The history of governments relying on gambling dollars to balance budgets, ease tax burdens, and turn economically distressed cities and towns into booming economic regions is a long one. The reasons given decades ago for allowing lotteries, off-track betting, racinos, casinos, and now sports betting have always been the same: property tax relief; economic development; people have been gambling since time immemorial, whether it was legal or not, so let’s make it legal; and we are missing out to neighboring states that offer these gambling opportunities and we need to get a piece-of-the-gambling-revenue pie.   

Well, the reality of casino gambling has not met the promises made in 2013. Not one of the first three casinos that opened, Tioga Downs, del Lago Resort and Casino, and Rivers Casino & Resort have hit its revenue projections. The fourth, and most recent casino that opened to great fanfare, Resorts World Catskills (RWC), has not come within shouting distance of its projected revenue goals. RWC, though it was only the fourth casino to open, could possibly be the last one. The reason the other three allowed casinos may not be built is the reality of the numbers. For example, figures released at the end of July show RWC earned $111 per slot machine per day and $1,192 per table game per day. The parent company of RWC, Empire Resorts, had set goals of $200 per day per slot machine and $1,500 per table game. The Daily Gazette reported that gaming experts have questioned the viability of RWC if it earns less than the $200 daily slot machine number and at least $1,200 daily per table game.  In fact, in its Security and Exchange Commission filing, Empire Resorts stated, “We cannot be certain that our business will generate sufficient cash flow from operations, that our anticipated earnings from the casino will be realized…”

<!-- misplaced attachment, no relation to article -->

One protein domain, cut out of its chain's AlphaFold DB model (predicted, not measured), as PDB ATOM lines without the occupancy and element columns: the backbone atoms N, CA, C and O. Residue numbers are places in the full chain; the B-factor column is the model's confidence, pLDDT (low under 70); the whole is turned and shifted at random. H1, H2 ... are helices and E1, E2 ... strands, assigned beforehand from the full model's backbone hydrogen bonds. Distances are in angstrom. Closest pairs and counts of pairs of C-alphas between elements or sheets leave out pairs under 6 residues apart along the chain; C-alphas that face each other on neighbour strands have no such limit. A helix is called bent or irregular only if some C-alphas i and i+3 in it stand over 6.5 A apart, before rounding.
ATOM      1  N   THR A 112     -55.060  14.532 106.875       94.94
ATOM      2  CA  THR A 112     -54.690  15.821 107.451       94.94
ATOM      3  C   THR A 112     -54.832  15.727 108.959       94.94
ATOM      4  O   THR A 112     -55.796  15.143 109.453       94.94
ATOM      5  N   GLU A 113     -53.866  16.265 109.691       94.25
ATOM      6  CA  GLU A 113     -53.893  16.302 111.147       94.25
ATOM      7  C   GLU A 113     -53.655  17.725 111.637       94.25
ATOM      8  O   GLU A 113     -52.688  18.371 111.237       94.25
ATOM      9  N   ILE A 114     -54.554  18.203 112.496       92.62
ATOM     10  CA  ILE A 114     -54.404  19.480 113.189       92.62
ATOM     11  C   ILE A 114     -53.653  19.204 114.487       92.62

Missed revenue projections is not the only problem facing casinos. The percent of revenue paid to the state by casinos is causing agita, too.  Both Rivers and del Lago have asked the state for financial help. Rivers requested that 10 percent of the money the casino pays to the state, instead be used for marketing proposes. Rivers also asked to be relieved of paying the cost of employee background checks and to end payments it makes to help supplement Saratoga’s harness horse racing purses. Cuomo told the gaming industry that there would be no “bailing out private concerns.”